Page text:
The program aims to elevate conversations around inclusivity, equal opportunity and leveling the playing field, encouraging more women to come back to work after a break. We believe our role in creating positive social change extends beyond our organization and hence work with various other companies and partners to meet our commitment to build gender equity in across.

The gender gap in our workplaces is a reality and holistic leadership development programmes, exclusive policies and comeback initiatives for women who’ve taken a break are critical, in addition to building safe bias-free, inclusive workplace.  Unfortunately, the systemic patriarchy and unconscious bias in our culture continues to seep into the workforce creating toxic workplaces for women. Having 100% leadership commitment, engaging with dissent, building a pool of male allies and questioning age-old bias on a male centric approach to success in the workplace, is important.

Driving a gender-equal world is a shared responsibility

Jennifer Alejandro is Senior Director of Corporate Communications and Content Marketing at Workday, based in Singapore. Outside of the corporate world, she is the Founder & Designer of Onepoint61 Asia handcrafted clutch bags and accessories, much sought after in Hollywood as well.

What according to you are the successes of gender equality movement which gathered momentum towards the end of the last decade?
From the increase of women in leadership and boards, to closing the gender pay gap in the workplace, we saw positive and progressive changes taking place towards the end of the last decade. For example, the gap has significantly narrowed (by 38%) for management positions as they’re more likely to be held by women compared to 20 years ago.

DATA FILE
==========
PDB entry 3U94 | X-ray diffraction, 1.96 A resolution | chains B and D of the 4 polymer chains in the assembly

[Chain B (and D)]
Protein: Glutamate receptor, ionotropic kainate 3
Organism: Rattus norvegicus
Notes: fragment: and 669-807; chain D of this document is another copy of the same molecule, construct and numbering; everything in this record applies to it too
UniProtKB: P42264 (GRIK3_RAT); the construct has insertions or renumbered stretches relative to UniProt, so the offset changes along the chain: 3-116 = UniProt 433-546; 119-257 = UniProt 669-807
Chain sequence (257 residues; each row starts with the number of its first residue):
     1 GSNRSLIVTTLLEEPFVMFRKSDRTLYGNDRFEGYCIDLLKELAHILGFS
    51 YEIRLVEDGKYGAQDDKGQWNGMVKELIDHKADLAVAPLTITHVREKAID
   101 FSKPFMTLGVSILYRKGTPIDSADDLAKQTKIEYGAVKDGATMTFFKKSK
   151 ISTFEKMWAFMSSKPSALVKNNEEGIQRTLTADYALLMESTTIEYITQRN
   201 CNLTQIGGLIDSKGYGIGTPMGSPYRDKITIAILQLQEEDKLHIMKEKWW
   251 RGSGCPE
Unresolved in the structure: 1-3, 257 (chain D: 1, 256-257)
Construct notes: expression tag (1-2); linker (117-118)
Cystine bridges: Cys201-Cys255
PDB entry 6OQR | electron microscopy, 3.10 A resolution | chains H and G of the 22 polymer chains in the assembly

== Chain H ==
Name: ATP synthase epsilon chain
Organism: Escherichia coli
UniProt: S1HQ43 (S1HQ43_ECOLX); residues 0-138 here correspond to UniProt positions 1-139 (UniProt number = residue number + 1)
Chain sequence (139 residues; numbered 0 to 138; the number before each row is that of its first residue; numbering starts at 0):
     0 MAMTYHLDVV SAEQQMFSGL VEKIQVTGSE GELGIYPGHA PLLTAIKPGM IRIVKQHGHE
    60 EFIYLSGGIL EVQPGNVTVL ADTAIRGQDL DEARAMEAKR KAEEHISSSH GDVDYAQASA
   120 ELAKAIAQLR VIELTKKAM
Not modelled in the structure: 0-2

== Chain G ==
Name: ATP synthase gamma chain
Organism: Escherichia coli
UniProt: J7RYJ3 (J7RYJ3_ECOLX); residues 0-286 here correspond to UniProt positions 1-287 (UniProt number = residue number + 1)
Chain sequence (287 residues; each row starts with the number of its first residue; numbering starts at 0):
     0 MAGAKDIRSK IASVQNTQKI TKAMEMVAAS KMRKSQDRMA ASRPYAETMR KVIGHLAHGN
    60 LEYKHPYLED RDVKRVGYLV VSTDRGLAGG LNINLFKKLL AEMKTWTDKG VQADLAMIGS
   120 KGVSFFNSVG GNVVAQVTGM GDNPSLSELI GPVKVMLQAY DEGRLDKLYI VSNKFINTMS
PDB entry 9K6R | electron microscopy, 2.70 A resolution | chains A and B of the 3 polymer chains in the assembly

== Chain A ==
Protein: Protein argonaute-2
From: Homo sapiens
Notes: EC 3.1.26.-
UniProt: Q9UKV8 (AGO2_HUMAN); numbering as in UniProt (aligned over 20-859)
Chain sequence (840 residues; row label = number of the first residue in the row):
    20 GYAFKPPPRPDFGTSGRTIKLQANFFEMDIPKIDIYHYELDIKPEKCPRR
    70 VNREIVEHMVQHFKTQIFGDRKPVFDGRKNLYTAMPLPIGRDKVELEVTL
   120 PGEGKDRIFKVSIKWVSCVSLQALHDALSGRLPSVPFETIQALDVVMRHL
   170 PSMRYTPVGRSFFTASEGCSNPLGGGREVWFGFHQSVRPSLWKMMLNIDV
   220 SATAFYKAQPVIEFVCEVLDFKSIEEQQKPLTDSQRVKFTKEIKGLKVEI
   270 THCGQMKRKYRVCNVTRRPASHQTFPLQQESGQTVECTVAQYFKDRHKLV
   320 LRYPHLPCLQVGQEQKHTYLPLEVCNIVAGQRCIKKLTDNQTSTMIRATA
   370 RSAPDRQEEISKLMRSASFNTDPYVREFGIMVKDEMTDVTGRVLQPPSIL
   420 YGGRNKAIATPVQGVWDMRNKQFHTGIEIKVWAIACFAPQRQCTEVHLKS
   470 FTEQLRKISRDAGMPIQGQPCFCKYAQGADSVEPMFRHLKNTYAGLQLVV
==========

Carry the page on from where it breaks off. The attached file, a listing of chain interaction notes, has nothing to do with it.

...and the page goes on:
However, even with the current rate of progress, it will take another 99.5 years to reach gender parity, according to the World Economic Forum’s 2020 Global Gender Gap report. We should not be complacent and if anything, we should pick up the pace and take significant steps to make the world more gender-equal.

At the start of this decade, what would be your three priorities for gender equal workplaces?
My priorities would be to promote strong and capable women in the workplace, being involved in women initiatives within my community, and most importantly, speak up and make positive changes as a female leader. From external media coverage to internal employee culture, I will actively take part in improving workplace equality and inclusivity.

How important is the role of men in this movement and what according to you should organisations do to involve them?
The role of men is crucial to this movement and I’m proud to have supportive men around me to validate the work that women are capable of doing. They should not be afraid to show their support and enable women to advance and be heard whenever it’s needed. Driving a gender-equal world is a shared responsibility.

How important is the concept of “Sisterhood” in accelerating change and do you think we need a young champion like Greta Thunberg for this cause as well?